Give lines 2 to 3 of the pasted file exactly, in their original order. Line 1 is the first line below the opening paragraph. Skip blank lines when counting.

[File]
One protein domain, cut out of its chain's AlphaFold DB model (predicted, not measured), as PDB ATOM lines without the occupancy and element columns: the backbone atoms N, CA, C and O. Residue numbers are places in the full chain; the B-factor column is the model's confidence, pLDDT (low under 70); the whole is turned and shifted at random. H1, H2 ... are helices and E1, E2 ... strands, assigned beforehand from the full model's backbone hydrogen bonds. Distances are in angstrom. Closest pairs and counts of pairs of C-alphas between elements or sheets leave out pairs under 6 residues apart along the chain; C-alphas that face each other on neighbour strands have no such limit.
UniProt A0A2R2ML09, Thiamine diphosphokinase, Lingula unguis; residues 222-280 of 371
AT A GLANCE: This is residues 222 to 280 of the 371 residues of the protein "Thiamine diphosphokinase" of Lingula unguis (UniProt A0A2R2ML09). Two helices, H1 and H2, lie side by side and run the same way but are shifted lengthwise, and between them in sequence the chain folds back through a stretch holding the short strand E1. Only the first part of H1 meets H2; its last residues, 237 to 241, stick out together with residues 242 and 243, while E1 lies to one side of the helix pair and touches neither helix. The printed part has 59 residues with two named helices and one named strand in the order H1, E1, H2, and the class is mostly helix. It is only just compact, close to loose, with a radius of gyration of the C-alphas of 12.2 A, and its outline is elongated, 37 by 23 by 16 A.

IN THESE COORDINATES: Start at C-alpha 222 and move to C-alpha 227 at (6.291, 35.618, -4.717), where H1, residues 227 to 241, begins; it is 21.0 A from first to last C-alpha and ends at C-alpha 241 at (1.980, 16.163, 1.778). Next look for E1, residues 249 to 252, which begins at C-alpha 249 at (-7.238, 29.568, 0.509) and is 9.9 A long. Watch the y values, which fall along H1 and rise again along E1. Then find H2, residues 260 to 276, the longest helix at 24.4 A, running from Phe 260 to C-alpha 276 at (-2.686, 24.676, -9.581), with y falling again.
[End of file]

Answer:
AT A GLANCE: This is residues 222 to 280 of the 371 residues of the protein "Thiamine diphosphokinase" of Lingula unguis (UniProt A0A2R2ML09). Two helices, H1 and H2, lie side by side and run the same way but are shifted lengthwise, and between them in sequence the chain folds back through a stretch holding the short strand E1. Only the first part of H1 meets H2; its last residues, 237 to 241, stick out together with residues 242 and 243, while E1 lies to one side of the helix pair and touches neither helix. The printed part has 59 residues with two named helices and one named strand in the order H1, E1, H2, and the class is mostly helix. It is only just compact, close to loose, with a radius of gyration of the C-alphas of 12.2 A, and its outline is elongated, 37 by 23 by 16 A.

IN THESE COORDINATES: Start at C-alpha 222 and move to C-alpha 227 at (6.291, 35.618, -4.717), where H1, residues 227 to 241, begins; it is 21.0 A from first to last C-alpha and ends at C-alpha 241 at (1.980, 16.163, 1.778). Next look for E1, residues 249 to 252, which begins at C-alpha 249 at (-7.238, 29.568, 0.509) and is 9.9 A long. Watch the y values, which fall along H1 and rise again along E1. Then find H2, residues 260 to 276, the longest helix at 24.4 A, running from Phe 260 to C-alpha 276 at (-2.686, 24.676, -9.581), with y falling again.